E2: An essential experience
E2 gives first-year students an invaluable introduction to the Fulton Schools and to their fellow aspiring engineers
Jennifer Wong was close to deciding she would skip E2 before beginning engineering studies at Arizona State University in 2018.
“I knew absolutely no one who was going to be there. I was a little scared and I didn’t know what to expect,” Wong says of the pre-fall semester orientation experience that has been offered for the past 14 years to first-year students in ASU’s Ira A. Fulton Schools of Engineering.
She can’t recall why she changed her mind and went to one of the three-day, two-night sessions at a large campground in the forested hills near Prescott, Arizona. But she does remember leaving with more than a few new friends.
In the four years since then, while earning a bachelor’s degree in biomedical engineering, earning recognition as the program’s Outstanding Graduate and beginning the pursuit of a master’s degree in the program, “I have completely lost track of how many E2 sessions I’ve been involved in,” Wong says.
She has served as a lead E2 assistant, a student counselor and a peer mentor, among related roles that helped her develop leadership skills. Now a management intern with the Fulton Schools’ office of Academic and Student Affairs operations, Wong has recently earned opportunities to work as part of the professional staff that plans and facilitates E2 sessions.
“I think of E2 as an essential part of a student’s journey in the Fulton Schools,” Wong says. “I have rarely heard of students regretting going to E2, but I have heard plenty of students who regret not going to E2.”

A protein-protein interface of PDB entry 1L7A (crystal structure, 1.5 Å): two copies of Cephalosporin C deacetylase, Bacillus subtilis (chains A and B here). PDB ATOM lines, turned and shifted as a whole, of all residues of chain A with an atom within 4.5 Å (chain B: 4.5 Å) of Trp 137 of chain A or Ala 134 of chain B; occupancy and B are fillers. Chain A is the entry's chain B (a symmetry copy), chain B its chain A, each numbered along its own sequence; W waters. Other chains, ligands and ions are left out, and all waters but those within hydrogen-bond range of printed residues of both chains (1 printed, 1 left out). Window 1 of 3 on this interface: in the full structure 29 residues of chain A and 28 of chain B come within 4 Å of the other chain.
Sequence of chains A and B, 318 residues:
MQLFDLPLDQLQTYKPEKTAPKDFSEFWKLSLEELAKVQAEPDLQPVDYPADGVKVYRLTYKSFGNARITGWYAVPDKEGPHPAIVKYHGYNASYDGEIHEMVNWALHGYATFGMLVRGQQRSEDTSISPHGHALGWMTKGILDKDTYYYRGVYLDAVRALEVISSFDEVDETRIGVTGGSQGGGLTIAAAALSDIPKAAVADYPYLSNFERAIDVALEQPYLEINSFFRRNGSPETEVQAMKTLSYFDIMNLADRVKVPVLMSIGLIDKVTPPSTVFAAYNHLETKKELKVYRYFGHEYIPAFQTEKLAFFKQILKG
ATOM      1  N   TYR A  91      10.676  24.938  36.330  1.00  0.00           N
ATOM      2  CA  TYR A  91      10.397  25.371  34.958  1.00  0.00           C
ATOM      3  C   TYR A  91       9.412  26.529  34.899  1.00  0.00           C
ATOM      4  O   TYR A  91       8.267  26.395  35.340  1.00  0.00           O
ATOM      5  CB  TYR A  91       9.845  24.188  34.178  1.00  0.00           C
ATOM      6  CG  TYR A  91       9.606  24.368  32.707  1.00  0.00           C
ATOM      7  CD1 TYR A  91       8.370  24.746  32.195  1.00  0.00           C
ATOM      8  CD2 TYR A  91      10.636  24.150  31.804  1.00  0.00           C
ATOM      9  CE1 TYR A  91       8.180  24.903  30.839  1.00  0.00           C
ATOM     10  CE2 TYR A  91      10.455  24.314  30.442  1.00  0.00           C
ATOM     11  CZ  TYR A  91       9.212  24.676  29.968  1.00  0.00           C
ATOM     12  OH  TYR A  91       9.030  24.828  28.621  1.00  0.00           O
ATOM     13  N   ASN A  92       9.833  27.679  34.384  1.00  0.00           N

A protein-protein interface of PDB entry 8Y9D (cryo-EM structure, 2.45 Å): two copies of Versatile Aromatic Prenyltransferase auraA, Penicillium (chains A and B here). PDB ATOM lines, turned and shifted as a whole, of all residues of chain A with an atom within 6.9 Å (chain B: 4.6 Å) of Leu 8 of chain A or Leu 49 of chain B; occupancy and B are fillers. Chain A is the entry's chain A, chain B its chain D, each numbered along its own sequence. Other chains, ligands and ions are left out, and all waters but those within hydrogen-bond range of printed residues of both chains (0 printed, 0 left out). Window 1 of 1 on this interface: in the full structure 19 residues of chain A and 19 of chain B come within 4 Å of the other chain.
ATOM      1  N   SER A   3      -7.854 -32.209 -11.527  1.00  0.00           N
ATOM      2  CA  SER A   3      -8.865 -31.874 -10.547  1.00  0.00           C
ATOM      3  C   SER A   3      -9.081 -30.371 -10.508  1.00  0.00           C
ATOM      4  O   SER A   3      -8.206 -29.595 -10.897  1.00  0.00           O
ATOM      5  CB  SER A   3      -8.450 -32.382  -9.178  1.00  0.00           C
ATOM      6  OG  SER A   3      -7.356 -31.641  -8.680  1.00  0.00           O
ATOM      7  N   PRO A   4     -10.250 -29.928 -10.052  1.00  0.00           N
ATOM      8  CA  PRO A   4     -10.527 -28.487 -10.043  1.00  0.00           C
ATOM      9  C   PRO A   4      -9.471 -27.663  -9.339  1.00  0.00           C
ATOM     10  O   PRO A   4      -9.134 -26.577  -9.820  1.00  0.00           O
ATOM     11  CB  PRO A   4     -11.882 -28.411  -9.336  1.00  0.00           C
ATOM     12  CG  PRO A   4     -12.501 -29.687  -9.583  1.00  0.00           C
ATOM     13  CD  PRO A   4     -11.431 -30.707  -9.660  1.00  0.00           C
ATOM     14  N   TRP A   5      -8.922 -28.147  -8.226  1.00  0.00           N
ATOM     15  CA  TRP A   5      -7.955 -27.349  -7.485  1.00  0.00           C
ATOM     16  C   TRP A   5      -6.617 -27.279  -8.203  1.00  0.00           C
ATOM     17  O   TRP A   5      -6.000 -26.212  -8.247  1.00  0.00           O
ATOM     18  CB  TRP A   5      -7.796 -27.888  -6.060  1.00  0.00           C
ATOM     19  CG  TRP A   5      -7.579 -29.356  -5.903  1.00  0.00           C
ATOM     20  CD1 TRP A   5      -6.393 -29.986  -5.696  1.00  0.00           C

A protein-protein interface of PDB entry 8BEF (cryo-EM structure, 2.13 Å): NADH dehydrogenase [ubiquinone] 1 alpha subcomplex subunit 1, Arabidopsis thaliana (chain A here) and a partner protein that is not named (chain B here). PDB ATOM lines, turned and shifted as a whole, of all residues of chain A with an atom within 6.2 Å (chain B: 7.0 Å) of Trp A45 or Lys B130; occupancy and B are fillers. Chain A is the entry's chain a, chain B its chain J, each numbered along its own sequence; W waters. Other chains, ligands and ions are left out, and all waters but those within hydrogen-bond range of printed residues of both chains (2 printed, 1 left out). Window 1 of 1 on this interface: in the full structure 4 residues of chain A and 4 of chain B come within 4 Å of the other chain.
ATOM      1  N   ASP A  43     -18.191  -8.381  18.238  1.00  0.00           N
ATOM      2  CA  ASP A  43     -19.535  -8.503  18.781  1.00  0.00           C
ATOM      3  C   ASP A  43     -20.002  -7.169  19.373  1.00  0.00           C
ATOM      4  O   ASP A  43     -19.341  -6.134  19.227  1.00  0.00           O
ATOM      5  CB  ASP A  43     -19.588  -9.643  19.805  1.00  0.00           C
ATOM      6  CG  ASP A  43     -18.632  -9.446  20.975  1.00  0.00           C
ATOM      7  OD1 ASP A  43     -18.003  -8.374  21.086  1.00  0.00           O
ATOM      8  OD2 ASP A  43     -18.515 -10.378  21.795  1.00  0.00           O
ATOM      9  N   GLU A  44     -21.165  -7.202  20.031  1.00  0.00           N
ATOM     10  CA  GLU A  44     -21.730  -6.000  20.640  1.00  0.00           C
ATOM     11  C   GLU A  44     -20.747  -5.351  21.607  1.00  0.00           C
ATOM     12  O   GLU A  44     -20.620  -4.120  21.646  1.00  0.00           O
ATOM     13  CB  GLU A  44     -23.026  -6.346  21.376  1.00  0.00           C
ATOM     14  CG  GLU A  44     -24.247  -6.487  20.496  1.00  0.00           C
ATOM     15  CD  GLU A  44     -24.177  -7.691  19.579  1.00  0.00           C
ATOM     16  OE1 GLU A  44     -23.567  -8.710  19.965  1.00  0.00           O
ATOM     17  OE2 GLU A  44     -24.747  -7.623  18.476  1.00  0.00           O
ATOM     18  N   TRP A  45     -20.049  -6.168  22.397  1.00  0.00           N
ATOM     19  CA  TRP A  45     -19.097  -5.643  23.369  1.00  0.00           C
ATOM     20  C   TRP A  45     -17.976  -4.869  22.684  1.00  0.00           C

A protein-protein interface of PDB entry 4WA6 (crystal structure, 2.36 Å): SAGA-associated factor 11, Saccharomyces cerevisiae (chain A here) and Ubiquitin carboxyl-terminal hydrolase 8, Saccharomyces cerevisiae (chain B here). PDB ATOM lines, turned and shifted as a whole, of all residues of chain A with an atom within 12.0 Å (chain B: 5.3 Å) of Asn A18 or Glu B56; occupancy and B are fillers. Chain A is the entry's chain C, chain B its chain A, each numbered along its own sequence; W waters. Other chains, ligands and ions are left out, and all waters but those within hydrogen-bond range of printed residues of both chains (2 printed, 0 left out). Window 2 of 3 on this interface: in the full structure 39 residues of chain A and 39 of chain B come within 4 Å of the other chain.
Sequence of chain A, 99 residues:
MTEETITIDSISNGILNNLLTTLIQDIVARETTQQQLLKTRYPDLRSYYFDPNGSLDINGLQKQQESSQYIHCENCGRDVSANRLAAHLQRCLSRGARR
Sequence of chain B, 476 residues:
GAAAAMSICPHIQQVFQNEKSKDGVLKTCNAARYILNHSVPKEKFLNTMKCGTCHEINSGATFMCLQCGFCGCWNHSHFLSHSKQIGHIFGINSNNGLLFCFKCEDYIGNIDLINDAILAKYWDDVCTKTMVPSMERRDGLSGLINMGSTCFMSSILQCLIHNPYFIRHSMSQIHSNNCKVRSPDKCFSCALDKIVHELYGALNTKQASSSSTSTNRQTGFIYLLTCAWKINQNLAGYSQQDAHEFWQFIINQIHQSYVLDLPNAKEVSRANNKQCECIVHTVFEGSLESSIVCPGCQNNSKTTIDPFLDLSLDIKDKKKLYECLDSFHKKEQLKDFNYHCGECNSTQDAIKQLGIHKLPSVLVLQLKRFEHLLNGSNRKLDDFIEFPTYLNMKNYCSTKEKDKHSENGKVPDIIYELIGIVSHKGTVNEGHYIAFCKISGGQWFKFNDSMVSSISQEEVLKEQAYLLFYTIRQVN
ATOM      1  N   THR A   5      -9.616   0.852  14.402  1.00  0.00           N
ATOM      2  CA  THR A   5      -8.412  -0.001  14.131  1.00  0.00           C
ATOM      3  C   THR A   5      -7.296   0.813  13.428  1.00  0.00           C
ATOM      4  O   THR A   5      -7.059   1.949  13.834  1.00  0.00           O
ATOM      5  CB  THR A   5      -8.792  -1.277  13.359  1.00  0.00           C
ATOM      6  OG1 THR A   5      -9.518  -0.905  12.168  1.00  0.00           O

Tami Coronella, director of Student Success and Engagement in the Fulton Schools, oversees E2 and echoes Wong’s outlook on the most effective asset the experience can provide students.
“The most important thing for students is learning how to form meaningful relationships,” Coronella says. “At the core of what we do is creating a sense of community and belonging among our students.”
“Making connections is vital to students’ success in college, and it’s really the big reason why we do E2,” says James Collofello, the Fulton Schools vice dean of Academic and Student Affairs and a professor of computer science and software engineering.
Over the years, Collofello has seen students who first met at E2 now return as Fulton Schools alumni to volunteer and rekindle the camaraderie they first experienced.
Coronella says it is especially important for alumni to spend time with students. But she also wants to see even more Fulton Schools faculty and staff volunteer to help with E2.
“That’s how students are going to connect with people who can guide them, help them progress and overcome challenges,” Coronella says. “That’s how we will reinforce the E2 culture and make it even more effective.”
E2 is also increasingly essential because the Fulton Schools continue to draw growing numbers of international students, many of whom may need more help learning to foster relationships with faculty and fellow students.
“I’ve seen the benefits of encouraging students to form the support networks and peer relationships that are so crucial to thriving in college,” says Sarah Stabenfeldt, a Fulton Schools associate professor of biomedical engineering, one of many faculty members who have addressed students at E2 sessions.
There are definite benefits for first-year students who take advantage of E2 opportunities to meet the faculty members who will be their teachers, and talk to more experienced ASU students who are studying to earn degrees in various branches of engineering and related fields, Stabenfeldt says.
Almost 1,900 first-year students attended one of the 11 in-person E2 sessions this year, while about 450 attended virtual sessions.
Like E2 participants in previous years, many got career advice and encouragement from the Fulton Schools’ namesake and leading benefactor, Ira A. Fulton.